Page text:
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Chemotherapy can cause heart failure in cancer survivors. We are interested in the mechanism of chemotherapy-induced cardiotoxicity, specifically the role of mitochondrial metabolism in the pathophysiology of ensuing heart failure.

Doxorubicin (DOX) causes loss & dysfunction of cardiac mitochondria, leading to heart failure

Research overview

Some chemotherapeutic agents, such as doxorubicin, have severe cardiotoxic side effects, which can lead to congestive heart failure in 5-10% of patients. There are currently no imaging techniques available to detect patients at risk of developing cardiotoxicity before the onset of functional decline and there are no specific cardio-protective treatments. Our research focuses on both the early detection of cardiotoxicity using the novel metabolic imaging technique, hyperpolarized magnetic resonance imaging (MRI), and the repurposing of existing drugs that target cardiac metabolism as potential cardio-protective therapy. 

Current and future projects

We recently purchased a high resolution respirometer, the Oroboros O2k oxygraphy (sponsored by the Academy of Medical Sciences). This equipment will allow us to assess ex vivo the intricate role of mitochondrial function on cardiotoxicity, underpinning in vivo imaging.

We are now also establishing rodent models of cancer in which to assess new cancer therapies for efficacy and cardiac safety simultaneously. These models will furthermore allow us to test cardioprotective drugs, as we will gain information on both their potential benefit on the heart and additive or detrimental effects on tumour-treatment response.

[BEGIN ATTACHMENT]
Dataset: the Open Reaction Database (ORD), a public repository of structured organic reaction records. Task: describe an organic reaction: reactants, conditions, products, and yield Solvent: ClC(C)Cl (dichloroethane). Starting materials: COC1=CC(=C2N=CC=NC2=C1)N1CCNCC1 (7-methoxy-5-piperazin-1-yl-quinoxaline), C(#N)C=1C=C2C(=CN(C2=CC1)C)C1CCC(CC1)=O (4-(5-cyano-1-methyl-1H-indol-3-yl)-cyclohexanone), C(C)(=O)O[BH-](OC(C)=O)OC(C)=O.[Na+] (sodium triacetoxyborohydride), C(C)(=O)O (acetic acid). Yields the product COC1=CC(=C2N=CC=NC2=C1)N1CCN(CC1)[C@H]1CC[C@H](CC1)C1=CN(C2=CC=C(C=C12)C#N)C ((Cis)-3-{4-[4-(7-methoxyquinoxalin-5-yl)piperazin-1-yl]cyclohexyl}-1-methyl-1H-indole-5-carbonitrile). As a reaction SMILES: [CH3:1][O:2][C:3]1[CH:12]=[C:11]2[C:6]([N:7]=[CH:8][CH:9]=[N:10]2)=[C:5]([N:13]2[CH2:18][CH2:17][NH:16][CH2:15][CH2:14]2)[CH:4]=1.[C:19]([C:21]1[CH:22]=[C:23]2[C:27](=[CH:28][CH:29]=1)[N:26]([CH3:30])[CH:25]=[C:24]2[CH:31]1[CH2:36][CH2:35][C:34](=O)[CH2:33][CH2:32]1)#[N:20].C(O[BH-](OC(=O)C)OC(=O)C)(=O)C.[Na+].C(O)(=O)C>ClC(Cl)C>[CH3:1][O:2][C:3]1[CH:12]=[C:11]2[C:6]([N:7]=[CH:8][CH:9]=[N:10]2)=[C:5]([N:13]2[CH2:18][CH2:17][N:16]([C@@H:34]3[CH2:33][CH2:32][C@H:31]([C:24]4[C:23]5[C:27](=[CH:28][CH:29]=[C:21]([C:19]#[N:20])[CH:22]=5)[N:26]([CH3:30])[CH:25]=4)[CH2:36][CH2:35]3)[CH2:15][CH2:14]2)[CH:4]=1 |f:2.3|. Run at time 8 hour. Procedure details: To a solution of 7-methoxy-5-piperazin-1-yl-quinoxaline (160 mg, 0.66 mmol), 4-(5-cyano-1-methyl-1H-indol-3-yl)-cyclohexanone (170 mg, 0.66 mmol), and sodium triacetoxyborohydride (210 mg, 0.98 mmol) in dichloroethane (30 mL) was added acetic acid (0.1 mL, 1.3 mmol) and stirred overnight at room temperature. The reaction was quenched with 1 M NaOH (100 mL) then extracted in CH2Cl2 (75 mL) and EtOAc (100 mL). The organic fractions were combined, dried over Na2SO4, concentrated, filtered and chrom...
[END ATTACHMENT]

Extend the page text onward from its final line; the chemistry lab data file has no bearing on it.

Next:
While doxorubicin is widely used and well known to cause cardiotoxicity, it is not the only anti-cancer drug with serious side effects on the heart. We are interested in developing new models of cardiotoxicity to gain mechanistic insight on the pathophysiology and to develop early imaging markers, using our workflow of in vivo metabolic imaging and ex vivo mitochondrial respirometry.

Joining the lab

We are always on the lookout for motivated and ambitious new team members. Recruitment for DPhil positions is conducted via one of the Oxford University programmes; please note that these programmes normally close in January each year. At the postdoctoral level, we will support applications to fellowship programmes. If you are interested in joining the lab for either a DPhil or Postdoctoral Fellowship, please get in touch (kerstin.timm@pharm.ox.ac.uk). We have some joined research projects with the chemical biology group (Dr Thomas Lanyon-Hogg) and welcome anyone interested in applied chemical biology projects to get in touch.

Our team

Related research themes